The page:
Visiting the Ponggu Tamil training sessions in the picturesque Kadambavanam resort, it isn’t difficult to see that there is an intangible energy in the air that spurs the students on – perhaps it is training barefoot on the ochre ground, surrounded by green hills, while the fierce mid-day sun and gentle breeze compete for their attention; or perhaps, it is the feeling of being in Madurai, one of the cradles of Tamil culture, where most of their chosen art forms either originated or thrived.

Tough training

The training is no child’s play; the 12 students and their Malaysian teachers are housed in the sprawling resort, and all their time goes towards honing their skills, with only meal breaks in-between.

Occasionally, training sessions are interspersed with lectures on folk arts at the nearby Madurai Kamaraj University, and visits to the surrounding villages, where the students experience first-hand how entwined these art forms are with the lives of its people.

In keeping with the folk spirit of the arts, there are no studios or stages for them to rehearse on.

Instead, they learn their steps out in the open, varying from grassy fields to pebble-strewn plains, so that they may learn to perform under any condition, like practitioners have been doing for centuries.

Members of the Silambam Korvai club training in the martial art of silambam.

Meanwhile, the trainers take their jobs very seriously, intending to teach their charges as much as they can within the time given – apparently, this even led to a few of the students breaking down in tears when scolded during practice!

Trainer S. Manikandan, 41, who isn’t above giving his students a few hard knocks with his staff if they aren’t up to mark, is a fourth-generation silambam master.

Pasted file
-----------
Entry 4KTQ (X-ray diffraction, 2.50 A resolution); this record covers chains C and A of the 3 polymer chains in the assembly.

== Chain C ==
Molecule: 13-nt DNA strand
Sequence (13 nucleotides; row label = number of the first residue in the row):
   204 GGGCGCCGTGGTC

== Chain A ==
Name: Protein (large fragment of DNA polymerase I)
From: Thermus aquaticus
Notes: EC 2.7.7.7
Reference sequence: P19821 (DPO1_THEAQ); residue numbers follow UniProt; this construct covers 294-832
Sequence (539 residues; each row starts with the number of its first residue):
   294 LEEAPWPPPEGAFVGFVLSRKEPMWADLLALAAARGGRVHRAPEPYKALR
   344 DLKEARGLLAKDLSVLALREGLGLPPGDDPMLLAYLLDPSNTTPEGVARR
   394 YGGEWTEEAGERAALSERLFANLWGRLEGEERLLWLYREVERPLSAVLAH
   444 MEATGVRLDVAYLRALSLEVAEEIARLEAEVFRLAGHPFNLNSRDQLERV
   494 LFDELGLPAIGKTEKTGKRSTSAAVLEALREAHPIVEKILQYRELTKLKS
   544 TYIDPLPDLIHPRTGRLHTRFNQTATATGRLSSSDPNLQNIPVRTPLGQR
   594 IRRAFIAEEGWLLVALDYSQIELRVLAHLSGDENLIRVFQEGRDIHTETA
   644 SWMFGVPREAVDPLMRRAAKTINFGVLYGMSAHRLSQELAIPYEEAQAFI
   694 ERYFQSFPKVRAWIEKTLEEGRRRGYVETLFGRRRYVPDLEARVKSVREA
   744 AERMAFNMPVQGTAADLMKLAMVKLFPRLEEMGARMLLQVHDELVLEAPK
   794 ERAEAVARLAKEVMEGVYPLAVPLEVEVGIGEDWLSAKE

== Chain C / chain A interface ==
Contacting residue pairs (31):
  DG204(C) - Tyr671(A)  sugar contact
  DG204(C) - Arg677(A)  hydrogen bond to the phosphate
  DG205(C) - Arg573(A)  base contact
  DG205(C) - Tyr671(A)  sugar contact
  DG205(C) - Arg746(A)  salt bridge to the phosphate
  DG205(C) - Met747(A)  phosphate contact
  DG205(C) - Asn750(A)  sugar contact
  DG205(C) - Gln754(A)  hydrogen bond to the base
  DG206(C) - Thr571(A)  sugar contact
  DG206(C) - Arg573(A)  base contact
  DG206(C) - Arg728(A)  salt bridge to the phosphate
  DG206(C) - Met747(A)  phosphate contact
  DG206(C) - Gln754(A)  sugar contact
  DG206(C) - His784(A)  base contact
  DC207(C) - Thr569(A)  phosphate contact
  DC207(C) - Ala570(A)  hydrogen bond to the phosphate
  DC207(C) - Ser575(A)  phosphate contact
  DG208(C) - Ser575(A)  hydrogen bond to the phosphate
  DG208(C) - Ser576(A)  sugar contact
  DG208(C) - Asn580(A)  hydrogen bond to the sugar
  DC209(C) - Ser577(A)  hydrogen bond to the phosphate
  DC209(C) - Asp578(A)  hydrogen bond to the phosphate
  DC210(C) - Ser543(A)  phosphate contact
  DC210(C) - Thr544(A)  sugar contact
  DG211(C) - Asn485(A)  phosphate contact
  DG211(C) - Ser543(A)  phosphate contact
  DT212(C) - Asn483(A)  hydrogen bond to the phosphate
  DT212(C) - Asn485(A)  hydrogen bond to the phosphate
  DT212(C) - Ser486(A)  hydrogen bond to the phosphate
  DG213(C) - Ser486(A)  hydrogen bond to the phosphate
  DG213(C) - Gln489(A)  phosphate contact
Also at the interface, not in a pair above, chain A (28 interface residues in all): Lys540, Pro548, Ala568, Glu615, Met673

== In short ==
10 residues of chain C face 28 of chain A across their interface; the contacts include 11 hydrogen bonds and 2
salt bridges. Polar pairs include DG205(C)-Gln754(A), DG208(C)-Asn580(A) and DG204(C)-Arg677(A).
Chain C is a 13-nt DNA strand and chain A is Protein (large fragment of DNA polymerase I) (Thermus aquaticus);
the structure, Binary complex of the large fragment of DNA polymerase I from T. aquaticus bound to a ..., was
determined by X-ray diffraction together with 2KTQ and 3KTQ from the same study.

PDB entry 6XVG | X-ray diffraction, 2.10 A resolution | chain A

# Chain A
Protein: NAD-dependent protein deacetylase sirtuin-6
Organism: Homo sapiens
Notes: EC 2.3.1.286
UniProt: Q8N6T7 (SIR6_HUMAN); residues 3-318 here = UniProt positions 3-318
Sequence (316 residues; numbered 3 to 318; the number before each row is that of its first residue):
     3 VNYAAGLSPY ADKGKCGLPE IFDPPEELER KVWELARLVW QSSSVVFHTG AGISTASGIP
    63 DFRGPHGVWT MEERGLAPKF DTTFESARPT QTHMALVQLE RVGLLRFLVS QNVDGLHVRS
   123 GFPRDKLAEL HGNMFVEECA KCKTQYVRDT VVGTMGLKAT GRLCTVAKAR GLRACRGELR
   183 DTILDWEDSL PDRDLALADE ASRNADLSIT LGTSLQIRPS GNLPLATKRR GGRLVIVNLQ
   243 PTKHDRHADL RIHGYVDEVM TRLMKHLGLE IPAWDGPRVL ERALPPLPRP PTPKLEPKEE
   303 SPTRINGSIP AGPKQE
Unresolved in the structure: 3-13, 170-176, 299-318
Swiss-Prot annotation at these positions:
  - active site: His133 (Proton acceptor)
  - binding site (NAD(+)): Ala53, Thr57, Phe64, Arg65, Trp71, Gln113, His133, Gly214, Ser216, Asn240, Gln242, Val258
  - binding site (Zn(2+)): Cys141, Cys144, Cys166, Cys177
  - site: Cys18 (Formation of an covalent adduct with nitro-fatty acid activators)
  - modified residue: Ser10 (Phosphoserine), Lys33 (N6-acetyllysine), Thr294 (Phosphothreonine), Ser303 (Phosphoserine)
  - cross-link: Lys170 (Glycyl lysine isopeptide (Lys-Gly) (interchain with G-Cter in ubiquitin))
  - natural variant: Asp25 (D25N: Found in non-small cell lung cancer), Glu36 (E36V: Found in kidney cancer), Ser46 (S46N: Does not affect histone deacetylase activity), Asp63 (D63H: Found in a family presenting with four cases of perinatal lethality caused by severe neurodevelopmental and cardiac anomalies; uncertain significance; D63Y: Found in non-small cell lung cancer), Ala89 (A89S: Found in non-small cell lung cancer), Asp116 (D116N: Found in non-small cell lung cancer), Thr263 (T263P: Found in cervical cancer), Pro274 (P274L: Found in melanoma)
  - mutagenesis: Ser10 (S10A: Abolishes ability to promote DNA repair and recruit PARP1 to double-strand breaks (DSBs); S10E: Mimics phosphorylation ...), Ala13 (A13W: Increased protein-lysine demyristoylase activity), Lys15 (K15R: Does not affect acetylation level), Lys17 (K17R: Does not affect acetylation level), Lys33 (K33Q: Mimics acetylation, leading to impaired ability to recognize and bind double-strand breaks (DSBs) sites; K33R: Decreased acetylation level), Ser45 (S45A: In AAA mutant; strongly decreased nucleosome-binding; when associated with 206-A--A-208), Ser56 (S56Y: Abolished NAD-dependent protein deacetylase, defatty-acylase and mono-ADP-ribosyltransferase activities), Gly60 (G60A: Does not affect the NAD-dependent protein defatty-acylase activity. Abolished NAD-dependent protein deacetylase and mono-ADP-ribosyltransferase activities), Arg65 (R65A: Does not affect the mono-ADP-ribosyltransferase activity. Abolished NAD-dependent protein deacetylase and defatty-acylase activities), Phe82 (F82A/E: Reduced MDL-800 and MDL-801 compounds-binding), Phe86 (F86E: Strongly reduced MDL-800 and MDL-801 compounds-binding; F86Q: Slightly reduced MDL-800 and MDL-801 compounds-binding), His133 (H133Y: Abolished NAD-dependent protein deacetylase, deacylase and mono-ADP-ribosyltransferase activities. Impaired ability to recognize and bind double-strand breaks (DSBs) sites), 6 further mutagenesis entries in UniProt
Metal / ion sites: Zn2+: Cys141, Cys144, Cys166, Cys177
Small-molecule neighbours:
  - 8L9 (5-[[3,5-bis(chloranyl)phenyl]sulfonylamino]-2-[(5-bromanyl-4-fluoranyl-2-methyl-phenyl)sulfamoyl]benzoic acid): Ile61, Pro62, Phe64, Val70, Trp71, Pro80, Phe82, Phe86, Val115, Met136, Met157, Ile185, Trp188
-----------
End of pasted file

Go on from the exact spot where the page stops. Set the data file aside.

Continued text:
Having honed his skills since he was four, he believes that teaching the martial art requires him to put his whole heart into it.

“We consider this our life, it is my soul. I’m teaching these boys the best practices of what I’ve picked up over the years,” he explains.

His students (K. Anbarasan, 35; R. Nithyananthan, 19; P. Nagarav, 18; S. Prabu, 19) are from the Silambam Korvai club, an offshoot of the Malaysian Silambam Society.

“It is really interesting to come to India to see how silambam began. There is a real connection here between the art and its people, you can’t separate them,” says Nagarav, pointing out that intially, they had a lot of difficulty understanding instructions because the various terms in the sport have evolved differently in Malaysia.

“We are very excited about the new techniques we’ve learnt, and can’t wait to try them out back home,” he says.

This is indeed the kind of enthusiasm the Indian folk arts need to not just survive, but thrive, and to remain relevant.

“Nothing is a greater honour than sowing the seeds of my culture elsewhere,” concludes Manikandan. “I want these arts to flourish everywhere.”

>> Ponggu Tamil premieres Jan 14 at 8pm on Astro Vinmeen HD (Astro Ch 231). Subsequent episodes will be aired every Saturday, 9pm, starting from Jan 18.

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Folk to the fore